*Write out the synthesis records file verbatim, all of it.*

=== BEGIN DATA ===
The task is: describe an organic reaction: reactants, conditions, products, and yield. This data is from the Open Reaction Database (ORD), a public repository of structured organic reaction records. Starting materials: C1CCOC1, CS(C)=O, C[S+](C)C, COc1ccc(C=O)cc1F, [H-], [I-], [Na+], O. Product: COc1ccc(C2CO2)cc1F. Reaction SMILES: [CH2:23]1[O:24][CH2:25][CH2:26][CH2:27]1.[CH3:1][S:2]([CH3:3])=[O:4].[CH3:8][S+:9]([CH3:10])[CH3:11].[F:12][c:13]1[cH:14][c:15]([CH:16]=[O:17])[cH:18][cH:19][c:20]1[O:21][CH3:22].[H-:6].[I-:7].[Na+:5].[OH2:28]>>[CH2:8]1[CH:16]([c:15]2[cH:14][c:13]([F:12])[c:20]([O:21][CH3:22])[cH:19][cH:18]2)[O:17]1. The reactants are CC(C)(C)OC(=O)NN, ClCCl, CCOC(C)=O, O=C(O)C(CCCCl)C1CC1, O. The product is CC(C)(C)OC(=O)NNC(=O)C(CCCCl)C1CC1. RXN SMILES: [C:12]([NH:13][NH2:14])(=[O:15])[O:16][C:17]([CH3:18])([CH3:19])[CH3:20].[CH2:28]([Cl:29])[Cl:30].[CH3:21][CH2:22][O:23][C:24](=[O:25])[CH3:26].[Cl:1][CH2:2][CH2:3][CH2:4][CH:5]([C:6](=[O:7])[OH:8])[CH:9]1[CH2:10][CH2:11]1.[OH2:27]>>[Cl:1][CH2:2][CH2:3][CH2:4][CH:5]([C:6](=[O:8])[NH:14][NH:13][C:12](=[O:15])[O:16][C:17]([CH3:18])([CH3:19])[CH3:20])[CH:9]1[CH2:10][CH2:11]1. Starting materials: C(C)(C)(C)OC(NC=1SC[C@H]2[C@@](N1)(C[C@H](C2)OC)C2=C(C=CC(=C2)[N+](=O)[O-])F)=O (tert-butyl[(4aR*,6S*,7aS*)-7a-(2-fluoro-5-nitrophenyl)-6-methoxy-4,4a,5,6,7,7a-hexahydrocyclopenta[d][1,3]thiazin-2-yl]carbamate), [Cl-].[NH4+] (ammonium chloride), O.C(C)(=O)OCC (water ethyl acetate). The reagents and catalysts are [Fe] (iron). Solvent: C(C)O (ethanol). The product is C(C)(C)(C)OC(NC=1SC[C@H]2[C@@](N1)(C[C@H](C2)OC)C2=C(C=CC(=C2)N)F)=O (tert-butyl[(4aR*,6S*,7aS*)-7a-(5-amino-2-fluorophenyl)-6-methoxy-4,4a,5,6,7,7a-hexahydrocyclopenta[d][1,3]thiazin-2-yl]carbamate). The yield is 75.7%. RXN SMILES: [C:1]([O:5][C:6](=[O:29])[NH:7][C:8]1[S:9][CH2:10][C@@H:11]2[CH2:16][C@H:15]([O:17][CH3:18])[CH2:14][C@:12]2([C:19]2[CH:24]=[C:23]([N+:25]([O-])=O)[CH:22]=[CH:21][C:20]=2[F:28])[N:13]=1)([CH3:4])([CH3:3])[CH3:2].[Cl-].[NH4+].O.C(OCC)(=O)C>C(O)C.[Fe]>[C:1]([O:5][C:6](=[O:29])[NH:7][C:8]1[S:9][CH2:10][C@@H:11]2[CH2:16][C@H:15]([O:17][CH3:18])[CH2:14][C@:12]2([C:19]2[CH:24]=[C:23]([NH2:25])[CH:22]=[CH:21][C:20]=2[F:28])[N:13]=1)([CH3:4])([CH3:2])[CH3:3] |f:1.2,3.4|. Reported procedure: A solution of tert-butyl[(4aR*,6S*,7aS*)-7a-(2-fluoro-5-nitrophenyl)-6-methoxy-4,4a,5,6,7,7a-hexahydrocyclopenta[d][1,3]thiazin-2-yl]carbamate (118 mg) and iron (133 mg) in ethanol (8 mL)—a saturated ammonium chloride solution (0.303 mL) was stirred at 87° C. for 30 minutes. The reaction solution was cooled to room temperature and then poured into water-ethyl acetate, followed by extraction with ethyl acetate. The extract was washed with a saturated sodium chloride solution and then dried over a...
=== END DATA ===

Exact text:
The task is: describe an organic reaction: reactants, conditions, products, and yield. This data is from the Open Reaction Database (ORD), a public repository of structured organic reaction records. Starting materials: C1CCOC1, CS(C)=O, C[S+](C)C, COc1ccc(C=O)cc1F, [H-], [I-], [Na+], O. Product: COc1ccc(C2CO2)cc1F. Reaction SMILES: [CH2:23]1[O:24][CH2:25][CH2:26][CH2:27]1.[CH3:1][S:2]([CH3:3])=[O:4].[CH3:8][S+:9]([CH3:10])[CH3:11].[F:12][c:13]1[cH:14][c:15]([CH:16]=[O:17])[cH:18][cH:19][c:20]1[O:21][CH3:22].[H-:6].[I-:7].[Na+:5].[OH2:28]>>[CH2:8]1[CH:16]([c:15]2[cH:14][c:13]([F:12])[c:20]([O:21][CH3:22])[cH:19][cH:18]2)[O:17]1. The reactants are CC(C)(C)OC(=O)NN, ClCCl, CCOC(C)=O, O=C(O)C(CCCCl)C1CC1, O. The product is CC(C)(C)OC(=O)NNC(=O)C(CCCCl)C1CC1. RXN SMILES: [C:12]([NH:13][NH2:14])(=[O:15])[O:16][C:17]([CH3:18])([CH3:19])[CH3:20].[CH2:28]([Cl:29])[Cl:30].[CH3:21][CH2:22][O:23][C:24](=[O:25])[CH3:26].[Cl:1][CH2:2][CH2:3][CH2:4][CH:5]([C:6](=[O:7])[OH:8])[CH:9]1[CH2:10][CH2:11]1.[OH2:27]>>[Cl:1][CH2:2][CH2:3][CH2:4][CH:5]([C:6](=[O:8])[NH:14][NH:13][C:12](=[O:15])[O:16][C:17]([CH3:18])([CH3:19])[CH3:20])[CH:9]1[CH2:10][CH2:11]1. Starting materials: C(C)(C)(C)OC(NC=1SC[C@H]2[C@@](N1)(C[C@H](C2)OC)C2=C(C=CC(=C2)[N+](=O)[O-])F)=O (tert-butyl[(4aR*,6S*,7aS*)-7a-(2-fluoro-5-nitrophenyl)-6-methoxy-4,4a,5,6,7,7a-hexahydrocyclopenta[d][1,3]thiazin-2-yl]carbamate), [Cl-].[NH4+] (ammonium chloride), O.C(C)(=O)OCC (water ethyl acetate). The reagents and catalysts are [Fe] (iron). Solvent: C(C)O (ethanol). The product is C(C)(C)(C)OC(NC=1SC[C@H]2[C@@](N1)(C[C@H](C2)OC)C2=C(C=CC(=C2)N)F)=O (tert-butyl[(4aR*,6S*,7aS*)-7a-(5-amino-2-fluorophenyl)-6-methoxy-4,4a,5,6,7,7a-hexahydrocyclopenta[d][1,3]thiazin-2-yl]carbamate). The yield is 75.7%. RXN SMILES: [C:1]([O:5][C:6](=[O:29])[NH:7][C:8]1[S:9][CH2:10][C@@H:11]2[CH2:16][C@H:15]([O:17][CH3:18])[CH2:14][C@:12]2([C:19]2[CH:24]=[C:23]([N+:25]([O-])=O)[CH:22]=[CH:21][C:20]=2[F:28])[N:13]=1)([CH3:4])([CH3:3])[CH3:2].[Cl-].[NH4+].O.C(OCC)(=O)C>C(O)C.[Fe]>[C:1]([O:5][C:6](=[O:29])[NH:7][C:8]1[S:9][CH2:10][C@@H:11]2[CH2:16][C@H:15]([O:17][CH3:18])[CH2:14][C@:12]2([C:19]2[CH:24]=[C:23]([NH2:25])[CH:22]=[CH:21][C:20]=2[F:28])[N:13]=1)([CH3:4])([CH3:2])[CH3:3] |f:1.2,3.4|. Reported procedure: A solution of tert-butyl[(4aR*,6S*,7aS*)-7a-(2-fluoro-5-nitrophenyl)-6-methoxy-4,4a,5,6,7,7a-hexahydrocyclopenta[d][1,3]thiazin-2-yl]carbamate (118 mg) and iron (133 mg) in ethanol (8 mL)—a saturated ammonium chloride solution (0.303 mL) was stirred at 87° C. for 30 minutes. The reaction solution was cooled to room temperature and then poured into water-ethyl acetate, followed by extraction with ethyl acetate. The extract was washed with a saturated sodium chloride solution and then dried over a...